Estimating Local and Intrastate Moving Costs


Moving within 50 miles or less is usually considered a local move, while relocating beyond that distance in the same state is an intrastate move. Intrastate moves are priced based on the mover’s published intrastate tariff, which is kept on file with the state government. A local move is commonly charged at an hourly rate and includes additional charges for services.

An intrastate move is usually based on the weight of your shipment, similar to a long distance move. The moving truck will be weighed before it’s loaded and then weighed with its cargo to determine a net weight for your items. Your charges are then based on that weight, multiplied by the rates that the mover has set. Other charges listed in the mover’s tariff are determined by the types of services your shipment will need. Packing and unpacking services are usually charged at a per-carton rate. Bulky items such as pianos, big-screen televisions, motorcycles, riding lawn mowers, large outdoor swings and exercise equipment which require extra labor, will incur an extra charge (normally flat rate). The mover’s tariff also includes charges for valuation, fuel and other items.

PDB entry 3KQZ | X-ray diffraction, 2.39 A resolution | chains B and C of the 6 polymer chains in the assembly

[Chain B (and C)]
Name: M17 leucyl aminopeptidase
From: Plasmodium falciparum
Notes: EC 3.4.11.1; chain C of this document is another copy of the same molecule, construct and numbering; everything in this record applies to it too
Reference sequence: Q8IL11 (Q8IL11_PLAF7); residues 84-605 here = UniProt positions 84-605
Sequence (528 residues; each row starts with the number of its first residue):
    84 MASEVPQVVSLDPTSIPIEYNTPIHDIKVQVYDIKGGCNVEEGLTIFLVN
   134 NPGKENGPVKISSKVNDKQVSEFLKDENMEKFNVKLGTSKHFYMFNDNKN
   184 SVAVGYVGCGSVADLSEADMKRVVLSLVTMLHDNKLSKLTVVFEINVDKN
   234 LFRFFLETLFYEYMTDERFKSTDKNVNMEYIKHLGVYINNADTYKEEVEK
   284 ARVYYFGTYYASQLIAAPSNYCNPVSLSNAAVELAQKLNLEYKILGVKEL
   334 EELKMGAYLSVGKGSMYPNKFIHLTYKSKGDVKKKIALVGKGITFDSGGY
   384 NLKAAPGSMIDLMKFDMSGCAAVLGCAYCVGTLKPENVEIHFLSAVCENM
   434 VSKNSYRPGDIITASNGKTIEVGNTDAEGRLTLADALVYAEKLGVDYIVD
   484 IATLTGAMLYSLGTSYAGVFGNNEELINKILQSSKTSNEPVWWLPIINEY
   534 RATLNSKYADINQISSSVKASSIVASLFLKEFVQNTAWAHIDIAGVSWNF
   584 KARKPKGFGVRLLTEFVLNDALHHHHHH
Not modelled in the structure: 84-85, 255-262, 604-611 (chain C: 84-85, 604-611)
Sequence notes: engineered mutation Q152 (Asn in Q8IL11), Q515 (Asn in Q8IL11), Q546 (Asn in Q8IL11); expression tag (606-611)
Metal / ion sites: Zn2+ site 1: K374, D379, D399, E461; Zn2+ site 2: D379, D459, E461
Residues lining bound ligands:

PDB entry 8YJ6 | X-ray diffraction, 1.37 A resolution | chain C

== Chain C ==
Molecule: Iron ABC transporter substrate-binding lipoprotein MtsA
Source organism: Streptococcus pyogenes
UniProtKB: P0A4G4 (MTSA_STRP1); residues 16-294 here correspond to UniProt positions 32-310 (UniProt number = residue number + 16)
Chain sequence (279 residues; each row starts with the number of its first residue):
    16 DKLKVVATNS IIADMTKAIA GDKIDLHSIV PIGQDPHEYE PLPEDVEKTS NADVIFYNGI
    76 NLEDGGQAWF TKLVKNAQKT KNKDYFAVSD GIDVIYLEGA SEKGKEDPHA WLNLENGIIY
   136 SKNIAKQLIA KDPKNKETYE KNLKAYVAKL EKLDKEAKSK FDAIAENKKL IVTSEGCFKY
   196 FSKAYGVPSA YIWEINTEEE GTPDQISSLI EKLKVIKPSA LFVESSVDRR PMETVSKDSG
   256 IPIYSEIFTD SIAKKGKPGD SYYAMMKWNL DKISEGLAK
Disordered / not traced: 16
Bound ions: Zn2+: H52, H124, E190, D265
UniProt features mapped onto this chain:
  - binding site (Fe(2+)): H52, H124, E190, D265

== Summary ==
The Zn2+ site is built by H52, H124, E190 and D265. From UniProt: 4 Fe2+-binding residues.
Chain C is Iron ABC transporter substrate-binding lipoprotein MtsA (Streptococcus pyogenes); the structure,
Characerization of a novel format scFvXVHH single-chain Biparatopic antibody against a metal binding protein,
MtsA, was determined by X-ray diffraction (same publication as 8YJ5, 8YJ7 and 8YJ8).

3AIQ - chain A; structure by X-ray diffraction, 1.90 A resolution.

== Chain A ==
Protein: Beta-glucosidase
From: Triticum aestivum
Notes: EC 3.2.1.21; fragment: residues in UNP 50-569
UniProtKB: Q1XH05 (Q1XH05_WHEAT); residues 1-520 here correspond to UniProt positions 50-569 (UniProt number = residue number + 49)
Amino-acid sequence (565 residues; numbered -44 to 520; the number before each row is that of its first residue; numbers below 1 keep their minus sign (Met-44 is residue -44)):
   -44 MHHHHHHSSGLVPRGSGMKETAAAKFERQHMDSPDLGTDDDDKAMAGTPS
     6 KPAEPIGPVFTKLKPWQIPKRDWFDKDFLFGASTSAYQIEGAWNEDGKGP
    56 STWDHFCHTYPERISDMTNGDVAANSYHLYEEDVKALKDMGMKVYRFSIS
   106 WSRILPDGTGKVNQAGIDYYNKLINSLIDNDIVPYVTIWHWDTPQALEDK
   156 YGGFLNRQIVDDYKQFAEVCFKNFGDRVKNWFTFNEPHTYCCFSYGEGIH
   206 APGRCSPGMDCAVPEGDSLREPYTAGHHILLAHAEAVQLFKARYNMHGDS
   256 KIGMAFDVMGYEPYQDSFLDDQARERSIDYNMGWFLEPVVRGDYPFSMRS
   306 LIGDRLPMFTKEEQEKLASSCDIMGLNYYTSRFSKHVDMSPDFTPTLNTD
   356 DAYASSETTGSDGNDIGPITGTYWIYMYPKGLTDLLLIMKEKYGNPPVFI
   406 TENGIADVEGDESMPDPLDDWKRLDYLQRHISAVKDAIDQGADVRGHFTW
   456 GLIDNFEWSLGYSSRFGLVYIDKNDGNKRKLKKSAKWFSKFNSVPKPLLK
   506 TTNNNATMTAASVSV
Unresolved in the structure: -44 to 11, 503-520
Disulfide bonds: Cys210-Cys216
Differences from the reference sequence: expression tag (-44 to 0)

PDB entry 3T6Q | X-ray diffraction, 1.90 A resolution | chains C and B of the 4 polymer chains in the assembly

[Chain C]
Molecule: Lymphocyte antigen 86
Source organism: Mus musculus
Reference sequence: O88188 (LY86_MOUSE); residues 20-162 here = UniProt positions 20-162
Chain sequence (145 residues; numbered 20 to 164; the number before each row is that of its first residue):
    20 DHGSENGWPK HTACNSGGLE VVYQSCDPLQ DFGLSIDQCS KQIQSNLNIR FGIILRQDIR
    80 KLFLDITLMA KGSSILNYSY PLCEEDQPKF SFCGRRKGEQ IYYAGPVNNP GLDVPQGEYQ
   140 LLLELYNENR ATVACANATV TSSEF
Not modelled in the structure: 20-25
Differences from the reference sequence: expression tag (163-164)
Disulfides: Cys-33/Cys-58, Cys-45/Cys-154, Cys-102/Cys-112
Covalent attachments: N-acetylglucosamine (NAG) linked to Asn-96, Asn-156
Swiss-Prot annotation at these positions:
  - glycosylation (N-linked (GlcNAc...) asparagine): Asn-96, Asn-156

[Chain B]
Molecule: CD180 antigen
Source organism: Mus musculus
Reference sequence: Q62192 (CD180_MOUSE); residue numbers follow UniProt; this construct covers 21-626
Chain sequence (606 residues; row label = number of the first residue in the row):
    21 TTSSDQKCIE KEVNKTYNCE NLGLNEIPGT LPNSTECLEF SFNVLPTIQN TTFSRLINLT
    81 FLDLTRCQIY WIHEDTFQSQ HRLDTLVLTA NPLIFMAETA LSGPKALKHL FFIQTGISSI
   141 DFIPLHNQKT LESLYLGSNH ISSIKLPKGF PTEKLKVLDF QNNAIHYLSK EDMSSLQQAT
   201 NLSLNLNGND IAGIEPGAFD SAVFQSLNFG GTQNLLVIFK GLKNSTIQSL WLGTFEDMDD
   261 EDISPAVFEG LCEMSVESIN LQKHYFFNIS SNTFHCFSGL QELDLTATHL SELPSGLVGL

Carefully review estimate

The written estimate that you receive for an interstate or local move should be thoroughly reviewed and signed by both the mover and yourself. If you’re requesting a binding estimate that will not allow your charges to be higher than estimated, you should make sure it’s specifically stated this way on the estimate.

Pricing for a local move

Determining a price for a local move is not as complicated. If you’re requesting packing for a local move, this service is usually charged as a price for the cartons. Packing labor charges are usually charged by the hour, per person rate. Depending on the amount of packing needed, you may require a couple of packers or several, and the number of hours will depend on the number of cartons to be packed. Loading and unloading is normally an hourly, per-person rate.

The size of your current home will determine the number of people needed on a moving crew.

  • 1 bedroom: two movers
  • 2-3 bedrooms: up to three movers
  • 4 bedrooms: up to four movers
  • More than 4 bedrooms: four or more movers

Your mover will have rates for each crew size. Rates are usually on file at the moving company for your review.

As expected, the more men working on your move, the faster the move can be completed. It’s a good idea to compare the differences between moving companies to determine what’s best for you. The higher rates of some companies usually reflect the experience and training that they provide to their crew. Depending on your budget and the value of your items, this premium may be well justified.

It’s a good idea to do an in-house survey of your goods to determine your costs. The mover should be willing to see your goods and ensure that you have no surprise charges. As with all types of estimates, you’re entitled to receive the survey in writing. Verify that the estimated charges include all of the services promised to you.

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